Both the U.S. and Taiwan Defense Ministries deny that U.S. forces are assisting in training in Taiwan

After the U.S. Defense Department denied media reports that U.S. Marines were assisting in training in Taiwan, Taiwan’s Defense Ministry also said Thursday (Nov. 12) that the reports were “factually incorrect”.

Taiwanese media had reported on Monday that the Taiwanese naval command had admitted that U.S. Navy commandos were training Taiwanese Marines in Taiwan for infiltration operations with assault boats and speedboats, which would be the first public acknowledgement of U.S. training activities with Marines in Taiwan since 1979.

But that report was refuted by the U.S. Department of Defense on Tuesday.

“Reports of U.S. Marines in Taiwan are inaccurate,” Pentagon spokesman John Supple told Stars and Stripes and Marine Corps Times in an emailed statement, “and the United States remains committed to our efforts based on the three joint communiques, the Joint Communiqués with the Taiwan Relations Act and the ‘One China Policy’ of the ‘Six Guarantees’.”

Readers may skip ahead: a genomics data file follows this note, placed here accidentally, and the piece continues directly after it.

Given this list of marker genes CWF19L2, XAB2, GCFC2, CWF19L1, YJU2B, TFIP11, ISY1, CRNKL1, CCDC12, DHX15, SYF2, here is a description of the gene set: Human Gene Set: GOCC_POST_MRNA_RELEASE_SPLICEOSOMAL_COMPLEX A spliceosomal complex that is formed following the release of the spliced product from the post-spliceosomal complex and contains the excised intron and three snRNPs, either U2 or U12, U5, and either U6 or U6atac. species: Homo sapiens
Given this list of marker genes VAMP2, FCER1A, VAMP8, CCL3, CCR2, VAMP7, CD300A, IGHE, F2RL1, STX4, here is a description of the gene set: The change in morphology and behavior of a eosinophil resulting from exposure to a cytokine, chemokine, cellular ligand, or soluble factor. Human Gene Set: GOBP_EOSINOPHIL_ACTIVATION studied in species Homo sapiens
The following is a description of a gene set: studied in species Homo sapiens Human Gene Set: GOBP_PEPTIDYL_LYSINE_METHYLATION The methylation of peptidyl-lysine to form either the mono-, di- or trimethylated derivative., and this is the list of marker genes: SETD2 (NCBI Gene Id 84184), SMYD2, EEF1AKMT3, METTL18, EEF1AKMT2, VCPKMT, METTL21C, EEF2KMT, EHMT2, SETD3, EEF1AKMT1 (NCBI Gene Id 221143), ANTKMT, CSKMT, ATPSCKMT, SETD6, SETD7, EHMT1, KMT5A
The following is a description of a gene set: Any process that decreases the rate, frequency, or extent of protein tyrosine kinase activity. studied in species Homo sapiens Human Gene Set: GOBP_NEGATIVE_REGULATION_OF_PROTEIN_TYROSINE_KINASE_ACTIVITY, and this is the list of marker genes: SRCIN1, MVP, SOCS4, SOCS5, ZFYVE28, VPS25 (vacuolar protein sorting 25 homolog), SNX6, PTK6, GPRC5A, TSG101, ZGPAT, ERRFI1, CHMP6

Taiwan’s Ministry of National Defense also denied the reports on Thursday.

Taipei media reported that Taiwan’s Defense Ministry said Thursday that Taiwan and the U.S. maintain normal facilitation of various military exchanges based on their relationship as regional security partners, and that “the so-called report that the U.S. Marine Corps is assisting the Marine Corps military training at Camp Zuo this week” is factually incorrect.

During the Trump administration, U.S.-Taiwan relations have been significantly enhanced. The U.S. has recently approved several major arms sales to Taiwan, including several weapons that could be considered offensive in nature, prompting strong protests from Beijing. Beijing’s military aircraft have also recently increased the frequency with which they fly over the centerline of the Taiwan Sea, increasing the military threat to Taiwan.